Matyas said the state health department, while not rejecting Telford's theory, doesn't feel the evidence supports it. For every case of ulceroglandular tularemia that becomes pneumonic, there should be a large number of primary ulceroglandular cases. Yet doctors have seen very few cases of ulceroglandular tularemia, despite screening for it, Matyas said. In addition, none of the patients with pneumonic disease reported prior symptoms suggesting ulceroglandular disease, he added.
That debate aside, Telford's research shows the disease process on the island is complex. "It's not as simple as landscapers kicking up something from the soil and breathing it in," he said. "Or if it is, what are they breathing in?"
In search of an animal reservoir
Rabbits are often implicated in tularemia, but Telford, who has studied tickborne diseases for 20 years, suspects they may not be the main culprits on Martha's Vineyard. In the past 6 years he has tested more than 250 rabbits on nearby Nantucket Island, which has a high rabbit population. He never saw any evidence of tularemia. There has been only one recent human case of tularemia on Nantucket, in 2001, Telford added.
Martha's Vineyard has a far smaller rabbit population, and several factors have made testing difficult, Telford said. However, three dead rabbits reported on the island tested positive for tularemia, and another dozen tested negative, he reported.
Matyas said rabbits are not the reservoir on Martha's Vineyard. "It's probably some animal that's able to tolerate the bacterium better," he said.
Some as-yet-unidentified insect is helping to maintain the reservoir by spreading among mammals, but that insect doesn't appear to be the route of human infection, Matyas said. "It's very unusual."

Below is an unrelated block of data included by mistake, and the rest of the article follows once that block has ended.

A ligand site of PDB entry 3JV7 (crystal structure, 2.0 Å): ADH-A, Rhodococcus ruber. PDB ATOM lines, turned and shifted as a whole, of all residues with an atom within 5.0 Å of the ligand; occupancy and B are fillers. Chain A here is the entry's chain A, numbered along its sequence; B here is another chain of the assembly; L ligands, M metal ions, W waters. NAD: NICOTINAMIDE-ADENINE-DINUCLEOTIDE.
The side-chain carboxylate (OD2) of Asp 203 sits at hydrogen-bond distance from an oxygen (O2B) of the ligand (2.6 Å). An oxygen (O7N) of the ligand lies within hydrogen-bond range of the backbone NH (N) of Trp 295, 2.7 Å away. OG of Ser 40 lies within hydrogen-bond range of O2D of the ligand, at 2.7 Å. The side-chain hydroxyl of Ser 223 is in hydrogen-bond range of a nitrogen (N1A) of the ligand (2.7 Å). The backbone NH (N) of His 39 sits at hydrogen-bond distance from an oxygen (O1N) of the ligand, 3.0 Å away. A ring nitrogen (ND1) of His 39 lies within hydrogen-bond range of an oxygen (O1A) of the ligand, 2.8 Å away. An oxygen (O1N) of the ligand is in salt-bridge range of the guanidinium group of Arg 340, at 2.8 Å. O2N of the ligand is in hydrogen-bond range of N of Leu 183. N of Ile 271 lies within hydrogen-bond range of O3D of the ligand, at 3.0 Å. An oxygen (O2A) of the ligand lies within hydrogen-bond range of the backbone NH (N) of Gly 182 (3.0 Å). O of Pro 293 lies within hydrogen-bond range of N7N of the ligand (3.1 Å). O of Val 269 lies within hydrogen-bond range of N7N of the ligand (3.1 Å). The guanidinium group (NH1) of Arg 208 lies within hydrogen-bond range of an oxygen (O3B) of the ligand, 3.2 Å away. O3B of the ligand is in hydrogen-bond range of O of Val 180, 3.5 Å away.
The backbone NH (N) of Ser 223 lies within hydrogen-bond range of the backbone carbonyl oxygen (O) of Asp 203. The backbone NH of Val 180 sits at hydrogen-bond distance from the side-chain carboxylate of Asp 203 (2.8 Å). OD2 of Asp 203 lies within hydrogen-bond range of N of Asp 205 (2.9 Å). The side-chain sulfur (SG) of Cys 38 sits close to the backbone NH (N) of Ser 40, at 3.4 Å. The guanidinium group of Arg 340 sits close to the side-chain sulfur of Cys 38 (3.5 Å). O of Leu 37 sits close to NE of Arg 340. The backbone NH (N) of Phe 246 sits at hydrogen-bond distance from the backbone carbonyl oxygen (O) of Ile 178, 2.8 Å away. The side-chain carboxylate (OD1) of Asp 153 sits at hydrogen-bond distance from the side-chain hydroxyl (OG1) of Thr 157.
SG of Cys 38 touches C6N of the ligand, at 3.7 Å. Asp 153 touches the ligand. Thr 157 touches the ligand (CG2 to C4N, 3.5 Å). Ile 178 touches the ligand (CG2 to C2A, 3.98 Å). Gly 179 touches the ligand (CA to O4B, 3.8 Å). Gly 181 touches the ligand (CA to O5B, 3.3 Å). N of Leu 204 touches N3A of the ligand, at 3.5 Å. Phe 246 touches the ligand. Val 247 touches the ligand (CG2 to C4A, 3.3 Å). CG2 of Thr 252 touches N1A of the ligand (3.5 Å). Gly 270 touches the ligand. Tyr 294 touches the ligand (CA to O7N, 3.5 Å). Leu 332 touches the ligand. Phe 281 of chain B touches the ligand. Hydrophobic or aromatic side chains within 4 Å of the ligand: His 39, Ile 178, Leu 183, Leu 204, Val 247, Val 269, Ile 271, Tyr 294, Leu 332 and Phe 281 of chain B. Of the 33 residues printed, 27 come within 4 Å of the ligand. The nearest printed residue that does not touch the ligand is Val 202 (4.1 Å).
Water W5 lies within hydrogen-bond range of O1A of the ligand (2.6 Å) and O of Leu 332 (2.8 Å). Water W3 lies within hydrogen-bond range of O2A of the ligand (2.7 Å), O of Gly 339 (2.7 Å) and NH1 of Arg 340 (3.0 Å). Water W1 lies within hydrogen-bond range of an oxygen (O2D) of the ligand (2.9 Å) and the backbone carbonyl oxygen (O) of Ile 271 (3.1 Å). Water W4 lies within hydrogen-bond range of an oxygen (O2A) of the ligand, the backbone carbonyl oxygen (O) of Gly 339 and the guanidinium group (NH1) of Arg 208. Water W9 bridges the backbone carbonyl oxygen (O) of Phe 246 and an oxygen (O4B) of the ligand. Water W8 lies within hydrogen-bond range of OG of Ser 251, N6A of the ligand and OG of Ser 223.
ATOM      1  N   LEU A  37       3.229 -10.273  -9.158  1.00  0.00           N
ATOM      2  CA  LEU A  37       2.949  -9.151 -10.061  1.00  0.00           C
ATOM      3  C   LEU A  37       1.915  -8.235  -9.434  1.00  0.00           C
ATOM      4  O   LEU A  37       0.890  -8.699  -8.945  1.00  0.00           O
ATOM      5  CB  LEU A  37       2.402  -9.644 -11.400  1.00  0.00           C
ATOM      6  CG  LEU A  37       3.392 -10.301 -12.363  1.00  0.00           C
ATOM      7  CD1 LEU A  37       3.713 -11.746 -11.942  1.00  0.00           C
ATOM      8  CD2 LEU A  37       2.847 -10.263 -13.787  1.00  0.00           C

To complicate matters, tularemia "hot spots" dot the island, but are difficult to pinpoint. "It's definitely looking for a needle in a haystack," Matyas said.
Telford said Martha's Vineyard has many skunks, raccoons, opossums, and foxes and also has the type of wood tick associated with tularemia. He has found 0.3% to 4.0% of ticks carry F tularensis. The ticks feed on skunks and raccoons. Fifty percent to 80% of skunks and raccoons on the island carry antibodies to tularemia, Telford said. That figure is high compared with at least two reports of studies elsewhere, but few researchers have focused on these animals, he added.
The numbers raise more questions: Are skunks and raccoons an important reservoir that contributes to spreading the pathogen to humans, or just an incidental host that doesn't play a role in transmission?
"The role of raccoons and skunks is not yet determined," Telford said. "The hypothesis that needs to be explored is, perhaps raccoons and skunks are dropping excreta that is mowed over."